The venue guide to calculating cost of goods sold (COGS)

The cost of goods sold, or the COGS, is one of the most important terms to understand as a food service venue owner or manager. We explain how to calculate your COGs so you can run your venue better.

The COGS formula is an accounting term, but it’s not just important during tax time. Understanding your COGS can also give business owners and managers in the hospitality industry important clues as to which goods are profitable – and which aren’t.

Keep reading to discover what the cost of goods sold actually is – and learn exactly how to calculate COGS for your business in a matter of minutes.

What are COGS?

The cost of goods sold, or COGS, refers to the overall cost of creating, acquiring or producing a product. In most cases, this includes the cost of producing the product, packing it, transporting it, and the direct costs of any labour used to prepare it for sale.

Costs of goods sold can include things like:

  • Raw materials
  • Products bought for reselling
  • Transportation costs
  • Direct labour costs
  • Storage costs

Other general expenses or sales, marketing, and administrative expenses related to your business are not included in the COGS calculation.

Why is the COGS formula so important?

Understanding the cost of goods sold is important because it is directly linked to profitability. If your cost of goods sold is too high, and your price point is too low, you may not be making a strong profit. 

Learning the COGS formula is a critical component in maximising the efficiency and profitability of your food service venue. It can show you which goods to prioritise and which to discontinue. If your raw materials or transportation costs increase, for example, you may need to increase the price of your products.


How to calculate COGS

So, how can you calculate the cost of goods sold? The basic COGS formula is simple. 

(Beginning Inventory + Purchases) – Ending Inventory = COGS

To calculate your COGS for the year, simply follow the formula. Start by working out your beginning inventory. If your business is new, you won’t have any beginning inventory. However, if you have an existing business that already owns inventory, you’ll need to include the costs of this in your calculations. If you’re calculating your COGS for the year, this will be the cost of any stock from previous years.

Next, add the purchases and other costs you’ve accumulated throughout the year. This includes the raw materials used to reduce the product as well as transportation costs, direct labour costs, storage costs and anything else required to produce the product and prepare it for sale.

Finally, at the end of the year, count up the inventory that you have left. Calculate the cost of this inventory. Subtract the cost from the sum of your starting inventory and purchases, and you’ll have the cost of goods sold.

>> See how Niyoka Bundle from Pawa Cafe keeps track of the cost of her supplies


Cost of goods sold examples

As an example, let’s say a popular Sydney Italian restaurant wants to calculate its COGS for Quarter 1 of the year.

They need to record the inventory from 1st January to 31st March. They start with a beginning inventory of $25,000 from the previous quarter. Their purchases from  1st January to 31st March added up to $8,000. Then, at the end of March, they were left with $6,000 of inventory.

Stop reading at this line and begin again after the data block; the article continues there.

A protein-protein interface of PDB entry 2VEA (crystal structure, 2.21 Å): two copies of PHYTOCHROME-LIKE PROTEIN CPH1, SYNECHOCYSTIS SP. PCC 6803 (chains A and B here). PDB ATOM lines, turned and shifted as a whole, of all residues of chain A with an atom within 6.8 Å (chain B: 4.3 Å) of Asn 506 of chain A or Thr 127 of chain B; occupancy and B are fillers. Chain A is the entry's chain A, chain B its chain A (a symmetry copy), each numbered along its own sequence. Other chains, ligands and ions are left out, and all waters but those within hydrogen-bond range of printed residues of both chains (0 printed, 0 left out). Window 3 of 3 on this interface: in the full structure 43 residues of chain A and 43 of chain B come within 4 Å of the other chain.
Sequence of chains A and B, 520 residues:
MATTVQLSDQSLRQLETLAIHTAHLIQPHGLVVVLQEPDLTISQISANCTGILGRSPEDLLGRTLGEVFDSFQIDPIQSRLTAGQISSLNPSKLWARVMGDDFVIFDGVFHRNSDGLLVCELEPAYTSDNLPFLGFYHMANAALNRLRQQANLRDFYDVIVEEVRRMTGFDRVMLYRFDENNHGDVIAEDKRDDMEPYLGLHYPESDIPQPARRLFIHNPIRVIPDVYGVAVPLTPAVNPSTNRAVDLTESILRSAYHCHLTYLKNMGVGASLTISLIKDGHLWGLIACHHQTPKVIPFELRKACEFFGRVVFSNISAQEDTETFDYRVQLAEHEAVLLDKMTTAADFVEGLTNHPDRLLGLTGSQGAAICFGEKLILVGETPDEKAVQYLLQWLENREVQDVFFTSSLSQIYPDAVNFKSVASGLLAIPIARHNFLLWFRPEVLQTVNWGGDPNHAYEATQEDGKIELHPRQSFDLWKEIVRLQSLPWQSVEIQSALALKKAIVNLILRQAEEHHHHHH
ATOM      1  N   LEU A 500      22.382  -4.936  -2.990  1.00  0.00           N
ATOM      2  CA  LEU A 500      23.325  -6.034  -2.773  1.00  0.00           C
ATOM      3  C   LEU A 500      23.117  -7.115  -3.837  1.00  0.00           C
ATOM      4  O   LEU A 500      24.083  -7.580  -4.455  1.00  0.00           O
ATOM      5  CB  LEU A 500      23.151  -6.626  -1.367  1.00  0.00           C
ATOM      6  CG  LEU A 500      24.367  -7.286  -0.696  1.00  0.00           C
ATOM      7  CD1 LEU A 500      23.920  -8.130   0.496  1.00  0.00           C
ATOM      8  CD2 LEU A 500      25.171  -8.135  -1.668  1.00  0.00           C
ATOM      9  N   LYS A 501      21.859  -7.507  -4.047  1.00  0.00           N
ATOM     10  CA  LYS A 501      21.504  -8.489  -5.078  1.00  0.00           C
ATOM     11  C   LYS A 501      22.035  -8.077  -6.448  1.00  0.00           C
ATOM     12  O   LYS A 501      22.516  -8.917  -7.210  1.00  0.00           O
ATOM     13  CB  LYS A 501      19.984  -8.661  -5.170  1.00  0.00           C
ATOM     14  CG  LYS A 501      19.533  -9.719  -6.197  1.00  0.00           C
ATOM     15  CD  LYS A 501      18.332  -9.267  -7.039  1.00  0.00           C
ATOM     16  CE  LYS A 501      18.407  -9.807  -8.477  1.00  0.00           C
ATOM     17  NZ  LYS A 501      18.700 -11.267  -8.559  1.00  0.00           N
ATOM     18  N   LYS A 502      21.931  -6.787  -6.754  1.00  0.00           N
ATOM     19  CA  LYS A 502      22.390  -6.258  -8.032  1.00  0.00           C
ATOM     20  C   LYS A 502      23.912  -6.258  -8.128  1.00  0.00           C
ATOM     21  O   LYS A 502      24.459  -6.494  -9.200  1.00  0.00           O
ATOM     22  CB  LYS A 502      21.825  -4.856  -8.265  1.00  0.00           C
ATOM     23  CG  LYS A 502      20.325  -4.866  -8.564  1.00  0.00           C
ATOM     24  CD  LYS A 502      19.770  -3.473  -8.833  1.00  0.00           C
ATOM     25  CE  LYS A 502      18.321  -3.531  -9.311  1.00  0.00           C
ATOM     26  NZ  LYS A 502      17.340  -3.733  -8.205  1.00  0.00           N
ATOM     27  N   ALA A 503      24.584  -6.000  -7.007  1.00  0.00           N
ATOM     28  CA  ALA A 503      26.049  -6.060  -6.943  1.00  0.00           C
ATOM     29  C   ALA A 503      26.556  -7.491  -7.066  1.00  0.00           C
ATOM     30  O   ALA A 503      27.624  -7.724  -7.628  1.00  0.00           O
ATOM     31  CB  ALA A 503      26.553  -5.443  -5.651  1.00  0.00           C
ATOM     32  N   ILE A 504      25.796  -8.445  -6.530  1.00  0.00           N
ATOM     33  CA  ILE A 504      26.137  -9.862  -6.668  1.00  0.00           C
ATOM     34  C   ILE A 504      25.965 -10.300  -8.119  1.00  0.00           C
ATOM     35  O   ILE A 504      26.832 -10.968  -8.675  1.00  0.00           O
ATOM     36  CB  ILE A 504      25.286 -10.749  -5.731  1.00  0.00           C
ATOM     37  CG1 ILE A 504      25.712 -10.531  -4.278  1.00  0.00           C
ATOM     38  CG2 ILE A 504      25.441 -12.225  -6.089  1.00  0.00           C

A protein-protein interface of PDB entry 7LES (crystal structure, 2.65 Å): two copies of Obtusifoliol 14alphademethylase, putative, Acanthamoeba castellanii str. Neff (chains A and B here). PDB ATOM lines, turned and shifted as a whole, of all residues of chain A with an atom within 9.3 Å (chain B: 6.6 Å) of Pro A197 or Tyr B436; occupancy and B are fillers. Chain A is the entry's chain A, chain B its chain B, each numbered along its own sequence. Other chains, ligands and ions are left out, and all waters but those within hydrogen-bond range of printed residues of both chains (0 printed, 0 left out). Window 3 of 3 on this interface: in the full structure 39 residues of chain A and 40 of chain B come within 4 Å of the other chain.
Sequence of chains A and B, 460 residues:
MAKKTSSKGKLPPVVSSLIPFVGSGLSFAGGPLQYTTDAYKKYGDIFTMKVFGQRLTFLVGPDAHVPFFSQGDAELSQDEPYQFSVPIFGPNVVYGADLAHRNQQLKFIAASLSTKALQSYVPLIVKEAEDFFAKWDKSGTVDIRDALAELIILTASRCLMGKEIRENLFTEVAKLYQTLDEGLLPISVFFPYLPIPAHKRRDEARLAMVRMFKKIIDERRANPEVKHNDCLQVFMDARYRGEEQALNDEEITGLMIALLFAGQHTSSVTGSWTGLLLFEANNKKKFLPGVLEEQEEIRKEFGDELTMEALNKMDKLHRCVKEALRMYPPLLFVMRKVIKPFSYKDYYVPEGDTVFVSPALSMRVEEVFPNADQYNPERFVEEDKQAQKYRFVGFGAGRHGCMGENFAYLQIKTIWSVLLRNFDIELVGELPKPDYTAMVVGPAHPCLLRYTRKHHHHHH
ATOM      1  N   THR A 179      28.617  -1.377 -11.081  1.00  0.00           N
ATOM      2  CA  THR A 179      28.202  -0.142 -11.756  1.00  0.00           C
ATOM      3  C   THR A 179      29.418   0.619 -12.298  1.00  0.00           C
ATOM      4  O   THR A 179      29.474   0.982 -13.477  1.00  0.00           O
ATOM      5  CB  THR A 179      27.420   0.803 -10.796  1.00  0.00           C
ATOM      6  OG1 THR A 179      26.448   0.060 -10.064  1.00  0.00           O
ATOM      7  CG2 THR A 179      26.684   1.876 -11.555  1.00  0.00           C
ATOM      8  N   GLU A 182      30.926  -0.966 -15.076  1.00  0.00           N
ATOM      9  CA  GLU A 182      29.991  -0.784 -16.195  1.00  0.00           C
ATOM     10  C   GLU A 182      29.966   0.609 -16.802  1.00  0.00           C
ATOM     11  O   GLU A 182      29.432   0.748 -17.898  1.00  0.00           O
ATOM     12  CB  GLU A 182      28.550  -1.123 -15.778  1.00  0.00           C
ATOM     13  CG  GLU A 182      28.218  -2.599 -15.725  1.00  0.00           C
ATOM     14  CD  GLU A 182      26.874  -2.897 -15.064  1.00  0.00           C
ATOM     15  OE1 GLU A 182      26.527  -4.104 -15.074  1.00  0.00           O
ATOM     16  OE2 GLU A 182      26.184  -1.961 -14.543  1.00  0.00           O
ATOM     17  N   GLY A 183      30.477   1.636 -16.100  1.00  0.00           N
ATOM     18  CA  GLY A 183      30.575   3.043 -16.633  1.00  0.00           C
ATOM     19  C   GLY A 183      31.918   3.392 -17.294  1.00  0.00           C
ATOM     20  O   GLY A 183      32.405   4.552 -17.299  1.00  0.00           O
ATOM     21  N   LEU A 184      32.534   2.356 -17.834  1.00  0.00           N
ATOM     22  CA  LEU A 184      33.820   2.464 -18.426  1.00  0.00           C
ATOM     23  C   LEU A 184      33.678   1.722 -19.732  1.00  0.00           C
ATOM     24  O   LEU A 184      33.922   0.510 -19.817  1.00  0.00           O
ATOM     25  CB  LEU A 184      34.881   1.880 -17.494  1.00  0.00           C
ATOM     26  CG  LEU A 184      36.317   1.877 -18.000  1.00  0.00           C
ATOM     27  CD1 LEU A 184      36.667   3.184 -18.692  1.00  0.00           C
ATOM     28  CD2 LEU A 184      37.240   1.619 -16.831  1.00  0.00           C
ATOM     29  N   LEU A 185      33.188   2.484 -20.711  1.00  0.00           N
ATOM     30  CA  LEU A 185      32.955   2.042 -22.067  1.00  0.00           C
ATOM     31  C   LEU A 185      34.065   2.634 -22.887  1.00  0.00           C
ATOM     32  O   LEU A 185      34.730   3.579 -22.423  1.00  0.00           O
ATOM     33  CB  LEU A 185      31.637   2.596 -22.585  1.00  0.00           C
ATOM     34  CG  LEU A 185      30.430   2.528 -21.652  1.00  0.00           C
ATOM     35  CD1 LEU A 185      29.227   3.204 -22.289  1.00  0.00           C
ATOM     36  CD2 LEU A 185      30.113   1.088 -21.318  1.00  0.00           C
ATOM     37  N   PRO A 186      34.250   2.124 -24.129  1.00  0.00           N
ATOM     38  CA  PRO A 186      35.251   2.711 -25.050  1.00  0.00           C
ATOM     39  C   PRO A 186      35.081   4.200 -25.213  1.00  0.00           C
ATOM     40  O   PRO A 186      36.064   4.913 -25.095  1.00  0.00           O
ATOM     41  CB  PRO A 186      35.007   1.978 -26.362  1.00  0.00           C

If we use the COGs formula, then we can easily calculate the cost of goods sold for the restaurant for that quarter.

(Beginning Inventory + Purchases) – Ending Inventory = COGS

$25,000 + $8,000 - $6,000 = $27,000

Once calculated, they can compare their COGS to their revenue and learn more about their profitability. Understanding their COGS means that businesses can quickly assess and pinpoint how to increase profits in the next quarter. They can learn which operational costs can be reduced and discover which products are the most profitable.

What percentage of your revenue should your COGS be?

Your COGS percentage is simply your COGS as a percentage of your overall revenue. A healthy COGS percentage for restaurants should be around 27%, but this can vary drastically depending on the type of business you run, the amount of profits your business brings in, and a range of other factors.

So, for example, if the COGS for the Italian restaurant in one week was $1,000 and $4,000 of meals were sold that week, the COGS percentage for the restaurant would be 25%.



How Ordermentum can help lower your COGS

Easy last-minute ordering

When food service venues run out of stock, many are forced to source last-minute supplies from expensive retailers. This increases the cost of their materials and reduces profitability.

On the other hand, ordering too much stock (especially fresh foods) can mean increased warehousing and storage costs, and can lead to spoiled good.

Ordermentum offers food service venues a convenient option for supplies, so they can source high-quality food and packaging supplies easily, at affordable rates.

Improve your accounting by integrating with Xero

Ordermentum also offers transparency around the pricing of supplies, and venues can access business insights. This means that venues can track the cost of supplies more easily and plan for the upcoming weeks and months accurately.

One of the most efficient ways to keep track of your spend in Ordermentum is by taking advantage of our integration with Xero. This lets you automate your bookkeeping with bullseye accuracy - meaning you can be confident that the numbers in your COGS are correct.

I see my average spend, and it helps me keep track of where I’ve spent too much. It’s great for sales data and it breaks it down in to each supplier so you can see your spend clearly. - Niyoka Bundle, Pawa Cafe

‍‍If you’re a venue curious about Ordermentum, our venue team would love to hear from you. 

Or you can download the Ordermentum app today!

New call-to-action

New call-to-action